I make that clarification because when I first got my driver’s license, I thought I knew how to drive a stick.  I had been in the car with my Dad and with my brothers on countless occasions.  I had a driver’s license, and I understood the principles and the mechanics of how a stick shift operated.  But the first time I tried to put that knowledge into practice, I drove my father’s Mustang into our garage door.  Thankfully, I didn’t do much damage to either the garage or the car, so I wasn’t in a lot of trouble.  But this was a great learning opportunity that reinforced the idea that there’s a big difference between knowing and knowing.  There’s a difference between hearing about something, or knowing about something, and having knowledge that comes from doing that thing.  There’s a difference between knowing how to drive a stick shift and physically driving a stick shift long enough to become skilled in doing it.  In the same way, there’s a difference between knowing about a person, and knowing that person because you’ve spent enough time together to genuinely know them.

As I found out when I drove my dad’s Mustang into the garage door, the difference between these two kinds of knowing can be critically important.  A few years ago, while our son Jonah was shopping for a car, a friend from school wanted to sell him one.  Jonah liked it but, since it was a stick shift, and since he didn’t know how drive a stick, Jonah asked me to test drive it with him.  It looked nice enough and to Jonah, the car seemed great.  But when I got behind the wheel, something about the way the clutch worked and the way that it shifted seemed wrong to me.  I admitted that it had been several years since I had regularly driven a stick, but even aside from my slightly rusty skills, something just didn’t seem right, and my hesitancy caused Jonah to look elsewhere.  There’s a between knowing about and knowing from experience and that difference in knowledge often causes a difference in behavior.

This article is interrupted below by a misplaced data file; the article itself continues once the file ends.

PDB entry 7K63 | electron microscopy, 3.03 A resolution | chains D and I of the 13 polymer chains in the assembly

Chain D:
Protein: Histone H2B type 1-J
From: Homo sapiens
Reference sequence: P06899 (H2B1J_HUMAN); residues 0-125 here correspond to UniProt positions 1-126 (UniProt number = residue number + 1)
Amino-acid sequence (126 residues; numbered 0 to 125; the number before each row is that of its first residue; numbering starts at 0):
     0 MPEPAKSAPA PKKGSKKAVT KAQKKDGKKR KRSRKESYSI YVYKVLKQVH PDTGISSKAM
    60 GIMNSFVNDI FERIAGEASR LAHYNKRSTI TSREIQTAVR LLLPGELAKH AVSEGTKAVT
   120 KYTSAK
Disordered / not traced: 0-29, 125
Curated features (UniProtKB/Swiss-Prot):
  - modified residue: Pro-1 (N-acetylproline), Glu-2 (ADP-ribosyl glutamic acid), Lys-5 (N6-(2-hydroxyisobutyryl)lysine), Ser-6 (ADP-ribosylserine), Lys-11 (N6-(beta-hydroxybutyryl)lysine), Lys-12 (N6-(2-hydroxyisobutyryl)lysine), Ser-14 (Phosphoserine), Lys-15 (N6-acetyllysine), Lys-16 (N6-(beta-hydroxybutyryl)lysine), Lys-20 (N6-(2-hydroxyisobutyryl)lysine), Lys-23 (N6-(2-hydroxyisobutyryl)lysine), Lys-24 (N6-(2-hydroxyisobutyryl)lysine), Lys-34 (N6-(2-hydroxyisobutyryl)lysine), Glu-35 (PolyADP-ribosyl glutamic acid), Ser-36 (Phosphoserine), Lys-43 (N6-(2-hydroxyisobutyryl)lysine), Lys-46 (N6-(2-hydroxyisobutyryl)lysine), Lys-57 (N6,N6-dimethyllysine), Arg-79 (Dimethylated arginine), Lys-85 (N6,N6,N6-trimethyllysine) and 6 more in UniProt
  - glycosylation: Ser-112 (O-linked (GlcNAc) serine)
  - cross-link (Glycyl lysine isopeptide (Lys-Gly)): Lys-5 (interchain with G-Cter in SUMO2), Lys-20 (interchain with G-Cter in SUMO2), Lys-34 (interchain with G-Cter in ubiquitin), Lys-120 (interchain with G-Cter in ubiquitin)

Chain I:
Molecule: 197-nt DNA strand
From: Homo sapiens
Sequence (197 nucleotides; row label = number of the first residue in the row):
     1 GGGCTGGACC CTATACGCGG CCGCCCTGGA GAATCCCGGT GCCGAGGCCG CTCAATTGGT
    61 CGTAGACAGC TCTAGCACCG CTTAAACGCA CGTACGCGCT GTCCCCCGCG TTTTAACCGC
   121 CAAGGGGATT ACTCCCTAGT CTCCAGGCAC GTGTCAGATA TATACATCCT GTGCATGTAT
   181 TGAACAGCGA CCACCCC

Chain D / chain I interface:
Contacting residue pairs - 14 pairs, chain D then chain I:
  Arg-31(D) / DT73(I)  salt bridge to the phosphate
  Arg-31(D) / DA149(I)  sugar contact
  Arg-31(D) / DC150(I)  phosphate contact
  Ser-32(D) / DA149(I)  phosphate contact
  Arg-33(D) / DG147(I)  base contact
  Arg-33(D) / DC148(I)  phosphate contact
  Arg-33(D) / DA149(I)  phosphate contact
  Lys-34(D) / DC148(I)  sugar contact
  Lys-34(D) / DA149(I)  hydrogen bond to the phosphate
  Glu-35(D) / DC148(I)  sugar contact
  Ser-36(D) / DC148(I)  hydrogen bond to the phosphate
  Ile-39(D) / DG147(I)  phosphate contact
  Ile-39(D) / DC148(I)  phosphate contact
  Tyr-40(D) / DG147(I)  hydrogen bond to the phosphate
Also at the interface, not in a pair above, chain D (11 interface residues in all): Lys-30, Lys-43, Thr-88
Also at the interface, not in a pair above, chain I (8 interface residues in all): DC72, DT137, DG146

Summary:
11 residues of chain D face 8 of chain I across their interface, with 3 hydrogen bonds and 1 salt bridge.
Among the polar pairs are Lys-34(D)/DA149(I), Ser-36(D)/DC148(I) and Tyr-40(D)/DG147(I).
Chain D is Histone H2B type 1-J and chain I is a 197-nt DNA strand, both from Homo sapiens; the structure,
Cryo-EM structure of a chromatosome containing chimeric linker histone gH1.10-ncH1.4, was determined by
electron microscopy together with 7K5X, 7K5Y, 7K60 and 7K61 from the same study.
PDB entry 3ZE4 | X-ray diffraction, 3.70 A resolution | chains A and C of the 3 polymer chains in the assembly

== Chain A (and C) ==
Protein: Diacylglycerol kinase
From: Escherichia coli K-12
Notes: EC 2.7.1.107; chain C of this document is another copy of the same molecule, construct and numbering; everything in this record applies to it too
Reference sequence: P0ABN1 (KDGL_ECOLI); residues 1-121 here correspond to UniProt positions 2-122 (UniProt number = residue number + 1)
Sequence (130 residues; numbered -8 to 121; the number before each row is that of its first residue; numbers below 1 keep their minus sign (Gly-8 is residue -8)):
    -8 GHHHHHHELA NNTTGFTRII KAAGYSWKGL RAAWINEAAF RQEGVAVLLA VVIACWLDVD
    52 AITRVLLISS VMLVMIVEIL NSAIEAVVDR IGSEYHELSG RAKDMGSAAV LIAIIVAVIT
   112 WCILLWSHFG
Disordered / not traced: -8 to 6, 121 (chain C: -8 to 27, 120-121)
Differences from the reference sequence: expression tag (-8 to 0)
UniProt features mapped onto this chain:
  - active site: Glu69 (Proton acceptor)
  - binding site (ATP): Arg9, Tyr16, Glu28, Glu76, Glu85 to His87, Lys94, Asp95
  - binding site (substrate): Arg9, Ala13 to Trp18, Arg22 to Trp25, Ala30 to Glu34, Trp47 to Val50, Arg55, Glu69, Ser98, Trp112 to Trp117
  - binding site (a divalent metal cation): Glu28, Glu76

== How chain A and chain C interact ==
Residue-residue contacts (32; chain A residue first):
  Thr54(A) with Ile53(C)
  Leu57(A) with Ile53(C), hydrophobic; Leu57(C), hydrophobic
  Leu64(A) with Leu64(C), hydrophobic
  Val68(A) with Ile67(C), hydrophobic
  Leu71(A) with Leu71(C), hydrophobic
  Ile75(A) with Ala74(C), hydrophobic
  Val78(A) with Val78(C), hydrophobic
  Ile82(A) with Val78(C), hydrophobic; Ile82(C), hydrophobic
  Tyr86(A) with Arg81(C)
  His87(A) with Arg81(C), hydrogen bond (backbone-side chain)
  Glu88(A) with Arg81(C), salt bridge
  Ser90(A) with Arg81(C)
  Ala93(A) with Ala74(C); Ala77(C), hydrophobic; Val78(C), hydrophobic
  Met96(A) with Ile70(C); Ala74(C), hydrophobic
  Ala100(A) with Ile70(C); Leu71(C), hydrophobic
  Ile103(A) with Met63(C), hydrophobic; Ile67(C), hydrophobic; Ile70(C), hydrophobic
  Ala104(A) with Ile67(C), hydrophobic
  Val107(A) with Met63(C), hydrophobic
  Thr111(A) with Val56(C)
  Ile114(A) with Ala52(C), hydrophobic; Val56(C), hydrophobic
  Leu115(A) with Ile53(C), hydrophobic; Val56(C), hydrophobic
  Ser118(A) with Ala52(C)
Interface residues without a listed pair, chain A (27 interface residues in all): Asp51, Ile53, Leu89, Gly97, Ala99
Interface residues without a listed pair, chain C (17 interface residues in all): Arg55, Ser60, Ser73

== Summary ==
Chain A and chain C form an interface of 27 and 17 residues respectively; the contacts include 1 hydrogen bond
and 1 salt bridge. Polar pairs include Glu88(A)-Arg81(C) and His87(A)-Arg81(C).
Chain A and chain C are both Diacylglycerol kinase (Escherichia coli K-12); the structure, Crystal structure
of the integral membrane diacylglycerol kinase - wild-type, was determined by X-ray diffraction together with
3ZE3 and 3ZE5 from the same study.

It is this difference in knowing that we see in several of our scriptures this morning.  We begin in Isaiah 49:1-7 where we hear the story of how God called Isaiah to be the prophet of Israel and how God intended to use the nation of Israel, and Israel’s messiah, to call the world to repentance.

49:1 Listen to me, you islands;
    hear this, you distant nations:
Before I was born the Lord called me;
    from my mother’s womb he has spoken my name.
He made my mouth like a sharpened sword,
    in the shadow of his hand he hid me;
he made me into a polished arrow
    and concealed me in his quiver.
He said to me, “You are my servant,